Skip to main content

The Statehood Era as defined by staff at the Michigan History Center stretches from 1787 with the creation of the Northwest Territory via the Northwest Ordinance, to 1837 with the achievement of Michigan’s statehood. The people who lived in and came to Michigan, navigated, negotiated and generated rapid change in this time. There were different visions for what Michigan was and would become that raised unsettled questions about freedom, citizenship, and land.

Teaching through Inquiry

Stories and activities in this subject can be use as free-standing material or within a larger structure. If you want to scaffold material in this subject together, staff at the Michigan History Center offers you a blueprint using an inquiry method framework.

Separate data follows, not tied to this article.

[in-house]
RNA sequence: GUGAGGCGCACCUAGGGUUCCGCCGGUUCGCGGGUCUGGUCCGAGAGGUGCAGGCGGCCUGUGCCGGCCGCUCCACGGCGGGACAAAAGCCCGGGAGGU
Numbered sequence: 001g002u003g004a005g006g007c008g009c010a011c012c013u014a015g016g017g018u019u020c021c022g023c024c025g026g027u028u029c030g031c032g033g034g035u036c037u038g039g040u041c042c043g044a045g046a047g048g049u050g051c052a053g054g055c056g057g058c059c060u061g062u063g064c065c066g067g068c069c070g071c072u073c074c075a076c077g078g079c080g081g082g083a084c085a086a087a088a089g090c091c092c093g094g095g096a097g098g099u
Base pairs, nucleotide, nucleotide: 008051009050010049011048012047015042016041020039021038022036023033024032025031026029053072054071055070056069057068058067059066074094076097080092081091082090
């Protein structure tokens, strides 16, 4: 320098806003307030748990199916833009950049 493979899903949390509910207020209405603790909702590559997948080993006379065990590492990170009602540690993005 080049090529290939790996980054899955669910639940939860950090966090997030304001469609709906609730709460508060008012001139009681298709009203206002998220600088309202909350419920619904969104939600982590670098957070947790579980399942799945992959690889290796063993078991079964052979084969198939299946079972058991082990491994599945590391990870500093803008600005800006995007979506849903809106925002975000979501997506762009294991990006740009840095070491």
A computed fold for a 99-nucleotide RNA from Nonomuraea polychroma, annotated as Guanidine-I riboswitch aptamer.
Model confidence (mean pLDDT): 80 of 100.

The framework poses a compelling question for the subject area. This question is complex. The framework breaks down this complex question by asking several supporting questions. The stories and activities outlined in these supporting questions give students the opportunity to ask questions and dissect the content.

Staff at the Michigan History Center will prepare frameworks for a variety of grade levels over time.  Currently, the framework for third and fourth grades is available.

Third and Fourth Grade Inquiry

The Statehood era was a time of rapid change for Michigan. Students will explore how this change was navigated, negotiated, and generated by Anishinaabe people and White and African-American settlers. By engaging in the activities, students can demonstrate how these rapid changes raised unsettled questions about the meanings of freedom and citizenship for Michigan’s future.

A Compelling Question

How did people who live in and came to Michigan impact change in Michigan during the statehood era?

You can dig deeper into this question by investigating these stories series of supporting questions.